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Travel – Skiing in Niederau


Where and what makes the best ski resort? 

Niederau, Austria is great for beginners and extremely family-friendly. It’s low-key and if you’re really lucky you’ll be near the Haffenwirt Hotel and feel you’re stepping into a Wes Anderson film.

Haffenwirt Hotel Terrace looks onto the long nursery slope

Haffenwirt Hotel Terrace looks onto the long nursery slope

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Fever At Dawn – Truth is Stranger Than Fiction


Fever At Dawn by Peter Gardos, Translated by Elizabeth Szasz

An epic love story about a couple who got together writing letters while recovering  from  being liberated from concentration/enforced labour camps during WW2. I’ve read several first novels this year and apart from one other the rest have been a bitter disappointment. Fever At Dawn is a hit, a story to be savoured and a reminder there is a human story behind every refugee.

 

 

 

 

 

The  art of translation is a challenging one. Do translators get as much credit as they deserve for bringing other worlds to life? Elizabeth Szasz pulls it off with her  translation of Peter Gardos’ tribute to his parents early relationship. What a joy to read. Ultimately, it’s a love story but more importantly it tells the true story of how his Father, Miklos was given six months to live and defied all odds to recover. Instead, he was given the all clear six months later and went on to live for several decades. Yehhhhhhh.

Miklos is part-fantasist, part-survivor using all his skills and enthusiasm to woo Gardos’ mother  through a series of letters while they both recover in a Swedish therapeutic unit miles apart after the war has ended. Initially he simultaneously wrote to several woman from his Hungarian birth village in the hope that one would be the perfect partner for him. According to Gardos, he whittled it down quickly to his mother, Lili.

He was clearly a bit of a character and prepared to go to exhaustive lengths to engage his mother. The story behind their courtship  in Fever at Dawn  would seem unbelievable if it weren’t true.  A classic case of truth being stranger than fiction.

This is an extraordinary story.The  post-script to his father’s ideals and his wavering career post-war when he returned to Hungary were fascinating footnotes. How many survivors ended up with similarly disenchanted views and being ostracised again by their mother country?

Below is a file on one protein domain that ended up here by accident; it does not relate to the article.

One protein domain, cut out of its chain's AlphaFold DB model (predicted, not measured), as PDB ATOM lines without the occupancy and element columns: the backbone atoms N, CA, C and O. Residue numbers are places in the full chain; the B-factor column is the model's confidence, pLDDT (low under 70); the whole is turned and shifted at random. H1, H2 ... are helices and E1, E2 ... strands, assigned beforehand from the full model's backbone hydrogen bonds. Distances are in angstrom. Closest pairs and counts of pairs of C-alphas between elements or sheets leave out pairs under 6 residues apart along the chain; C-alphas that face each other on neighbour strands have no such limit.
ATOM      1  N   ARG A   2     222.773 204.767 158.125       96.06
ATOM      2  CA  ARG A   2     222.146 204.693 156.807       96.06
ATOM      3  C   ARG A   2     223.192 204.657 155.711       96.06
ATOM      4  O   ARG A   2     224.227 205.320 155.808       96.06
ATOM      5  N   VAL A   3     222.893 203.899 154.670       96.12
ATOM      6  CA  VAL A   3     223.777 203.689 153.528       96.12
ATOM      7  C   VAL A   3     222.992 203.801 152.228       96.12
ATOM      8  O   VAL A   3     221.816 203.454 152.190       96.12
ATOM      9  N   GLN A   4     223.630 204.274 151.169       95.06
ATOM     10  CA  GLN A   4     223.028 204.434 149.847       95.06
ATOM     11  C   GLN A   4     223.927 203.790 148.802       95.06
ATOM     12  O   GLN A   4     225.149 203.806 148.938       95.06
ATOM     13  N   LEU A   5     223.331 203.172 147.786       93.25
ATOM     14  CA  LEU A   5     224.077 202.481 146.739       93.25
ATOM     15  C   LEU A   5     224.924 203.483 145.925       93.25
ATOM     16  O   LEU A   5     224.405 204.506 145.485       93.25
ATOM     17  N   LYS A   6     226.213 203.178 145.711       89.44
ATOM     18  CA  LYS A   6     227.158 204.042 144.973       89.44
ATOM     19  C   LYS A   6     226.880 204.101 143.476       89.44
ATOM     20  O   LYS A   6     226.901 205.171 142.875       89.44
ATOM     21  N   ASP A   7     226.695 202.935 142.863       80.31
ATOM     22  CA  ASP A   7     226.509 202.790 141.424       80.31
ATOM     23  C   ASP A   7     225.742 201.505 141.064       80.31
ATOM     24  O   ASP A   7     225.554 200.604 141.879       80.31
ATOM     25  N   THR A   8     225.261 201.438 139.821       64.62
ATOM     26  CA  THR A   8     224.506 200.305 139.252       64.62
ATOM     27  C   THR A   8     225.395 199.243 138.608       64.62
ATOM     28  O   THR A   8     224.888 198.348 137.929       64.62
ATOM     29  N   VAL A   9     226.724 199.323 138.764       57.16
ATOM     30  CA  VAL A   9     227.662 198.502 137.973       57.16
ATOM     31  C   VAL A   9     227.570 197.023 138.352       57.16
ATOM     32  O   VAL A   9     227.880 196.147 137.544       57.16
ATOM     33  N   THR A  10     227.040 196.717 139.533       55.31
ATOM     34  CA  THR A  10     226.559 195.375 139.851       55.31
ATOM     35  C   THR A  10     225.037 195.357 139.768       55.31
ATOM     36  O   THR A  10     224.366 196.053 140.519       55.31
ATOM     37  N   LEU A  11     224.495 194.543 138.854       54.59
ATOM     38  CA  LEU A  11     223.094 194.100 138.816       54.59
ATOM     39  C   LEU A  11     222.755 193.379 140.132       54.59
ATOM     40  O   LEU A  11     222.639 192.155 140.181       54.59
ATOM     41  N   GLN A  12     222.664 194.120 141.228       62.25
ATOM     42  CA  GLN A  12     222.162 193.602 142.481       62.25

The book looks compassionately at what it must have been like for survivors from the camps post-war, their guilt and the radical adjustments they had to make.

A thought-provoking read, I didn’t want it to end.

 

Fever at Dawn was published in hardback in early April 2016 by Doubleday – Transworld Publishers. It is available  online and all leading bookshops. The film was released late 2015.

Disclaimer: I was sent a proof copy for review. All opinions are mine.

Travel: Who dreams they’re Skiing?

When I can’t sleep or I’m bored I practise going down runs instead of counting sheep. These are the ones from Les Arcs 2000 I think of. Les Arcs 2000 is not the smartest resort in France.  It does offer perfect piste for all abilities, long runs where you can ski for hours and visit inter-connecting resorts (1950, 1800, 1600, Peysey amongst many others). You can even Heli-ski by being dropped off in Italy and ski back to the resort. The cost is about €50 and you need to book in advance Extremely family-friendly and fantastic views everywhere you ski. What more could you want?

 

Long runs from Les Arcs 2000 image image image image image image image

The Playground Mafia Book Review

The Playground Mafia is an interesting read. It’s essentially a series of profiles of different parents. Although both authors stress the characters are tongue in cheek i.e. not based on anyone they’ve met through their own playground experience I find it difficult to believe.

The book features 30 plus different  characters and I recognised them all. This is a book to read in small chunks. It might seem a bit far-fetched but if you have children you know it’s all true.

The Playground Mafia by Clare Christian and Elisabeth Kent published by John Blake Publishing. RRP £7.99

I was sent this book to review as part of the BritMums Book Club. All views are my own.